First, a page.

The good news — the annualized GDP growth rate in the fourth quarter went up a full point from Q3’s final number to 2.8%. The bad news: the first estimate for Q4 is only three-tenths of a point better than the first estimate for Q3:
Real gross domestic product — the output of goods and services produced by labor and property located in the United States — increased at an annual rate of 2.8 percent in the fourth quarter of 2011 (that is, from the third quarter to the fourth quarter), according to the “advance” estimate released by the Bureau of Economic Analysis. In the third quarter, real GDP increased 1.8 percent.
The Bureau emphasized that the fourth-quarter advance estimate released today is based on source data that are incomplete or subject to further revision by the source agency (see the box on page 4). The “second” estimate for the fourth quarter, based on more complete data, will be released on February 29, 2012.
The increase in real GDP in the fourth quarter reflected positive contributions from private inventory investment, personal consumption expenditures (PCE), exports, residential fixed investment, and nonresidential fixed investment that were partly offset by negative contributions from federal government spending and state and local government spending. Imports, which are a subtraction in the calculation of GDP, increased.
Even assuming this number holds up in further revisions, it’s still basically a holding-pattern number. We need to see much more growth than this to expand job creation in any significant manner. That figure should be in the 4s this far out from a recovery, not the 2s or the 1s, and until we see that kind of growth, we won’t see job growth significantly exceeding population growth or an expansion of the work force from its 30-year low in participation rates.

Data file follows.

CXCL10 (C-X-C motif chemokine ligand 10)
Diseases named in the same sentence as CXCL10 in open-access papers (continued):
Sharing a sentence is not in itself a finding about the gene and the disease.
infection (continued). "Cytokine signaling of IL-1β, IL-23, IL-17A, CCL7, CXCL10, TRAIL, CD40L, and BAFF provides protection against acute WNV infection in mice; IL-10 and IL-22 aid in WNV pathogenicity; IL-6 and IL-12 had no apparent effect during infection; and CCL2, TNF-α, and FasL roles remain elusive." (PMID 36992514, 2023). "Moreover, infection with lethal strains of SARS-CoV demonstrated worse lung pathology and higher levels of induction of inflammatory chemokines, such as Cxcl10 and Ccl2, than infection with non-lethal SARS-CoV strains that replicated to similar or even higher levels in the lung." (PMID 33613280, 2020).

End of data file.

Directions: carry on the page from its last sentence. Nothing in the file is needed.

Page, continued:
Underneath the mildly positive report are a couple of warning signs. PCE growth was only 2.0%, below the growth level of the overall economy, which means consumer demand isn’t catching fire. Services only grew 0.2%, a bad indicator for demand. Most worrisome is that the real final sales of domestic product, which measures actual sales without inventory growth, only rose 0.8%, after a 3.2% growth in Q3. That’s a very weak number and may indicate an inventory glut heading into 2012.
Even Reuters doesn’t sound terribly optimistic about this report’s indications for 2012:
The U.S. economy grew at its fastest pace in 1-1/2 years in the fourth quarter, but a strong rebuilding of stocks by businesses and weak spending on capital goods hinted at slower growth in early 2012.
U.S. gross domestic product expanded at a 2.8 percent annual rate, the Commerce Department said on Friday, a sharp acceleration from the 1.8 percent clip of the prior three months and the quickest pace since the second quarter of 2010.
It was, however, a touch below economists’ expectations for a 3.0 percent rate.
They also point out that most of the growth was in inventory expansion:
Inventories increased $56.0 billion, adding 1.94 percentage points to GDP growth. Excluding inventories, the economy grew at a tepid 0.8 percent rate, a sharp step-down from the prior period’s 3.2 percent pace.
The robust stock accumulation suggest the recovery will lose a step in early 2012.
I’d expect this number to fall to 2.2% or 2.3% by the time of the final revision in March.